Twins Daily Roundtable: Second Half Star
Image courtesy of Rick Osentoski-USA TODAY SportsNick Nelson
I would hope to see a few big second halves after so many members of the Twins came up well short of expectations in the first three months. If there's one name that really stands out though, it's Max Kepler.
In a sense, the outfielder's season has more or less met expectations — his .721 OPS and 98 OPS+ are directly in line with his MLB marks of .732 and 95 coming in, and he's on track to finish right around career norms in most counting stats. But most of us hoped for much more than the status quo from Kepler. His inability to take a step forward has been disconcerting, and a little surprising given the underlying components of his performance.
Compared to his previous standards, strikeouts are down for Kepler (15.2% this year, 20.5% prior) while walks are up (11.0% this year, 8.7% prior). His batted ball profiles are also improved, as Kepler is sporting career lows in soft-hit and medium-hit percentage, while his career-high hard-hit percentage of 38.1% ties him with Eddie Rosario for third on the team (behind Eduardo Escobar and Joe Mauer).
But despite all these positive indicators, Kepler is batting .229 with just six extra-base hits since the start of June. I can't see that continuing. Eventually Kepler's results will have to start trending up to match the process. I believe we'll see a breakout in the final months with several big games, which would be a hugely reassuring sign going forward.
I'd love to say Byron Buxton, but it's not clear to me how much longer he's going to be down in Rochester ... or what the situation there is, exactly. Instead, I'm going to go with Mitch Garver.
Garver has already started to catch fire, as he's actually the team leader in both batting average and on-base percentage since late May. He hit just .220/.281/.341 (.622 OPS) over his first 89 plate appearances of the year, but then turned things around to post a .320/.400/.453 (.853 OPS) over his next 85 plate appearances. I think what we're seeing is a guy becoming more comfortable.
Now that he's caught fire, here's hoping he starts to also catch more baseballs, HA!
I wasn't a big fan of how Garver was handled in the minor leagues, and I think we're witnessing some of the problems his relative lack of reps behind the plate has caused. Still, I do think he's looked better of late, and here's hoping a familiarity with the pitching staff fosters more comfort. He'll probably never be best suited as a primary catcher, but I believe Garver's bat is good enough for him to get reps at first base or DH. He's exactly the type of player the Twins should go out of their way to give opportunities to in the second half.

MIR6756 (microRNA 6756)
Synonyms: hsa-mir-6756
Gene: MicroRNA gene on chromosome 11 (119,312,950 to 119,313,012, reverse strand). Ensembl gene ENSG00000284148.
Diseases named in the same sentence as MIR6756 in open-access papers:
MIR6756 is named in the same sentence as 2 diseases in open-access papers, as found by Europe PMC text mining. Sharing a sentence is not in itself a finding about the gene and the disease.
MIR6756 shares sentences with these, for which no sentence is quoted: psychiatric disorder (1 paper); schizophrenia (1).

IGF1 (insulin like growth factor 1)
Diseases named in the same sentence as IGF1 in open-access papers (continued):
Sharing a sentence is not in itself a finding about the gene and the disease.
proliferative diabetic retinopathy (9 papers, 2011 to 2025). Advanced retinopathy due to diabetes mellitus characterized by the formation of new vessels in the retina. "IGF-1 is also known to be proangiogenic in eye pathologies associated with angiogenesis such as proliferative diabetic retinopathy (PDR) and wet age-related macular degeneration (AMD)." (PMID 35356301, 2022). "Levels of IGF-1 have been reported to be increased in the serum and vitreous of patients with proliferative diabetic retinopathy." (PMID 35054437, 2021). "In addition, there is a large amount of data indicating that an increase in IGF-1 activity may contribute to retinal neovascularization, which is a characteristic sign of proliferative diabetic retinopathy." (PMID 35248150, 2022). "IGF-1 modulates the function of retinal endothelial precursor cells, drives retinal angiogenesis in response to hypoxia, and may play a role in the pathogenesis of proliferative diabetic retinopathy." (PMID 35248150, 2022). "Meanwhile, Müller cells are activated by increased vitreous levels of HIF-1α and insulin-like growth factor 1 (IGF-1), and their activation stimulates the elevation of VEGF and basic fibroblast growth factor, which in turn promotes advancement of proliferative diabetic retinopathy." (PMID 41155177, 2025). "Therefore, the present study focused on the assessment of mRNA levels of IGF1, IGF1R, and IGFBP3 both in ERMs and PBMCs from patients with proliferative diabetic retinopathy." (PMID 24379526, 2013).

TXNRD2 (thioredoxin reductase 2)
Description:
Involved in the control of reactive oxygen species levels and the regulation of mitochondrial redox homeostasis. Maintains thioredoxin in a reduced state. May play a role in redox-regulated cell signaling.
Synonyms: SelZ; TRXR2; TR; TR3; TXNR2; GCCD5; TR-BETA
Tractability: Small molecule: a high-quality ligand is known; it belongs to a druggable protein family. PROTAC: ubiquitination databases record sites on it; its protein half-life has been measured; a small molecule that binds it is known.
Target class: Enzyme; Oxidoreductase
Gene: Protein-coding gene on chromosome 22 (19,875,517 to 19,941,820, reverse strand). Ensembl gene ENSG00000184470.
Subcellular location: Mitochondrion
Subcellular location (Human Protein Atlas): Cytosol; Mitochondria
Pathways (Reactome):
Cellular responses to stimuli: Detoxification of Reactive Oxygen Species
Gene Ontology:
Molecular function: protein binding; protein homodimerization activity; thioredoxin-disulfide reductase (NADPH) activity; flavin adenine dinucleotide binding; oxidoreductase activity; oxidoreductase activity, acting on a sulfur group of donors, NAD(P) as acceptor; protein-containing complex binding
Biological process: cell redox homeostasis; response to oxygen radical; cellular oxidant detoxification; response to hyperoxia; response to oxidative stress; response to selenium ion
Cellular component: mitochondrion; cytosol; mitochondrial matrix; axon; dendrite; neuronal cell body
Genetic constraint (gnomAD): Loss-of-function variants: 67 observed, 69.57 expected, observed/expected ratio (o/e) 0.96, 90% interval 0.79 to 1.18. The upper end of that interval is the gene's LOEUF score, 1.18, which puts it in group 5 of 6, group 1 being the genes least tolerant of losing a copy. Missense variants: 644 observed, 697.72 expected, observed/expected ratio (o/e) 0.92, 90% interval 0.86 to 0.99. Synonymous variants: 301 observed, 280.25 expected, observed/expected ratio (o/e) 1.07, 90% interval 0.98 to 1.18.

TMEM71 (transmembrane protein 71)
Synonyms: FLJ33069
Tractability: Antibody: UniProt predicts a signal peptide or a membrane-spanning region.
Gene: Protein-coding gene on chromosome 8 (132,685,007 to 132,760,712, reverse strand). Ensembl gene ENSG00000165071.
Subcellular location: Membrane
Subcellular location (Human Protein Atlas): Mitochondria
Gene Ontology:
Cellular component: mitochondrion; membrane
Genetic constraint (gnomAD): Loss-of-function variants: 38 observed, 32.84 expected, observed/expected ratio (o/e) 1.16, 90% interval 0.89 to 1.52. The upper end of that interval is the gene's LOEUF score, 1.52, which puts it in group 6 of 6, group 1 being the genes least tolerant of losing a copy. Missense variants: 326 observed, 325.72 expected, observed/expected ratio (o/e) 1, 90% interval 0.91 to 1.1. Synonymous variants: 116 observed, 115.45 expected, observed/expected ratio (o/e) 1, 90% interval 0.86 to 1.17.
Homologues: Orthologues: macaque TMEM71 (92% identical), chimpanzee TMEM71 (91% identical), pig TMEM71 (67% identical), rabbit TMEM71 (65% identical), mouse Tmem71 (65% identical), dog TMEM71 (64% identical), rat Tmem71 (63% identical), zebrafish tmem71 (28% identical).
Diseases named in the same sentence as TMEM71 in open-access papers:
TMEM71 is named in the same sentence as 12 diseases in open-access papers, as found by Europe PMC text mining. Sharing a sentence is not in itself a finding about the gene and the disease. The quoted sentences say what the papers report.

Something needs to click with the starting pitching and I think Jake Odorizzi is going to make some strong strides in the right direction during the second half. His strikeout rate is over 9.3 SO/9 for the first time in his professional career. He’s also been keeping the ball in the ballpark at better rate than the last couple of seasons. Both of these things could help him to improve down the stretch.
Entering this season, he carried a career 1.22 WHIP with an 8.0 H/9 and a 3.0 BB/9. This season his WHIP has ballooned up to 1.42 because he is giving up more hits (8.7 H/9) and more walks (4.1 BB/9). June was a rough month with an ERA close to 6.00 and a 1.68 WHIP. With the calendar flipping to July, Odorizzi seems to have found something he was missing in the beginning of the year.
Jose Berrios as the ace and Odorizzi and Kyle Gibson behind him could be a strong top of the rotation in the second half.
There have been many Twins players who have underperformed during the first half, and one would assume that at least one or two of these guys would bounce back and have a big second half. For me I’m looking at Logan Morrison.
While we knew going in that it was unlikely Morrison would repeat his success from 2017, it wasn’t exactly like Morrison was a slouch before then either. While his first half numbers haven’t looked all that appealing at .192/.289/.357 with 10 home runs, Morrison has the potential to find his home run stroke and break out at any second.
Logan Morrison’s peripheral numbers also support the case that he will have an improved second half. The first glaring number that sticks out to me is his .212 BABIP. While Morrison is the ideal candidate to have a lower BABIP than most given how often he is shifted against and his lack of speed, but at .212, he is still well below his .268 career average.
The Statcast metrics also support the case that Morrison has been hitting the ball better than his results show. Here are what a few of Logan Morrison’s actual stats look like compared to his expected stats via Statcast.